It may be time to let go of football entirely. Football players suffer more and more serious injuries (including concussions) than participants in any other sport. Especially vulnerable are players with little training compared to their opponents.
Not all schools offer all sports. Very few high school players receive college scholarships in football, let alone reach the big-time entertainment business called the NFL. Parents (mostly fathers) who want their sons to play high school football can send them to another public school (such as Homestead or Palo Alto) or to a private school such as St. Francis, which is located in Mountain View. And homecoming celebrations could be tied to another sport such as basketball.
Without football, the Mountain View Los Altos High School District can end the talk of double-crossing neighbors by adding lights to the stadiums. In securing passage of two bond measures, the district assured residents that no lights were planned. (By the way, night home football games for Mountain View and Los Altos have always been played at nearby Foothill College, which has no close neighbors.)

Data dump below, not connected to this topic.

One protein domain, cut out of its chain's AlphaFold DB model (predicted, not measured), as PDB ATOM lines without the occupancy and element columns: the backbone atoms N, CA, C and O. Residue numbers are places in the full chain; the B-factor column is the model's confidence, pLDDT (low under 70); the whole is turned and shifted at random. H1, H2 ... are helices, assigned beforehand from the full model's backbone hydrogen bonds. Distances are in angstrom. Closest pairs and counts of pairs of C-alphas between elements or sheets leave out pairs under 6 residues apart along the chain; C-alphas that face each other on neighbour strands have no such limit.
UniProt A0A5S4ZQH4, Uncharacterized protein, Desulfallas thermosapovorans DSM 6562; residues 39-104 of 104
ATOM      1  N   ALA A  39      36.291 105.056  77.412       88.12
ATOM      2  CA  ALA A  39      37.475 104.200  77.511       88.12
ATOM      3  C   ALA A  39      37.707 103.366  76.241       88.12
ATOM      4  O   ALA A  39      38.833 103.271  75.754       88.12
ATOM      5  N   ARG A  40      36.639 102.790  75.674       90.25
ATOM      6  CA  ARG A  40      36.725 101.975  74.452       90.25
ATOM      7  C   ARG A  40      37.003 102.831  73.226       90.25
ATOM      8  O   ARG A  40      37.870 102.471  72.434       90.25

This year is not 1960 or 1970. Times have changed. We know now that football is too dangerous for high school students. In these times, students need to prepare for a future that involves competition of a different sort from all over the world.
Physical activities and education are vital. Group sports can promote camaraderie and cooperation; however, there are many group sports other than football.
I suggest that students learn social dancing in the high schools. It would serve them well in life. Students who think they may face ridicule if they actually learn to dance should be offered self-defense training. Indeed, self defense should be a staple of physical education. But it may be time to say goodbye to football as a team sport in this district. Other districts may follow suit, or just continue to live in the past: it's their choice.
This story contains 377 words.
If you are a paid subscriber, check to make sure you have logged in. Otherwise our system cannot recognize you as having full free access to our site.
If you are a paid print subscriber and haven't yet set up an online account, click here to get your online account activated.